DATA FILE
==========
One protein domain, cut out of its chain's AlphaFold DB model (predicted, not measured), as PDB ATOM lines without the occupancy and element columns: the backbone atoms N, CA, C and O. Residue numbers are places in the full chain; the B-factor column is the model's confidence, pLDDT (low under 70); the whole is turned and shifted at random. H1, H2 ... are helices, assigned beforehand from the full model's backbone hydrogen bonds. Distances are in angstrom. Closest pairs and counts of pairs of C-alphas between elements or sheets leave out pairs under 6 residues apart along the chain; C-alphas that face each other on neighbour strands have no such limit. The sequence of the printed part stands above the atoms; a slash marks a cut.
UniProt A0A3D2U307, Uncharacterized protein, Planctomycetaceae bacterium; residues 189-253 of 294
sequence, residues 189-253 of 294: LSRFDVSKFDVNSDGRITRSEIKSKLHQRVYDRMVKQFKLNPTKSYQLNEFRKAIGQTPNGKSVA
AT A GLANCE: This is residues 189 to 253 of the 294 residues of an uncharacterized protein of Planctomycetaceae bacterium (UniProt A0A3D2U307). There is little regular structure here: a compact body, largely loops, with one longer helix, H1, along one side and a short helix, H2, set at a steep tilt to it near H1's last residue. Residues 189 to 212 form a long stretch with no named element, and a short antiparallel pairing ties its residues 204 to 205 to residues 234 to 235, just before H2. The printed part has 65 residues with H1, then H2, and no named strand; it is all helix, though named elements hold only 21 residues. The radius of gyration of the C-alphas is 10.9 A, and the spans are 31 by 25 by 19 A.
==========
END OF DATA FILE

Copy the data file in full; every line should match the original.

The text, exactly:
One protein domain, cut out of its chain's AlphaFold DB model (predicted, not measured), as PDB ATOM lines without the occupancy and element columns: the backbone atoms N, CA, C and O. Residue numbers are places in the full chain; the B-factor column is the model's confidence, pLDDT (low under 70); the whole is turned and shifted at random. H1, H2 ... are helices, assigned beforehand from the full model's backbone hydrogen bonds. Distances are in angstrom. Closest pairs and counts of pairs of C-alphas between elements or sheets leave out pairs under 6 residues apart along the chain; C-alphas that face each other on neighbour strands have no such limit. The sequence of the printed part stands above the atoms; a slash marks a cut.
UniProt A0A3D2U307, Uncharacterized protein, Planctomycetaceae bacterium; residues 189-253 of 294
sequence, residues 189-253 of 294: LSRFDVSKFDVNSDGRITRSEIKSKLHQRVYDRMVKQFKLNPTKSYQLNEFRKAIGQTPNGKSVA
AT A GLANCE: This is residues 189 to 253 of the 294 residues of an uncharacterized protein of Planctomycetaceae bacterium (UniProt A0A3D2U307). There is little regular structure here: a compact body, largely loops, with one longer helix, H1, along one side and a short helix, H2, set at a steep tilt to it near H1's last residue. Residues 189 to 212 form a long stretch with no named element, and a short antiparallel pairing ties its residues 204 to 205 to residues 234 to 235, just before H2. The printed part has 65 residues with H1, then H2, and no named strand; it is all helix, though named elements hold only 21 residues. The radius of gyration of the C-alphas is 10.9 A, and the spans are 31 by 25 by 19 A.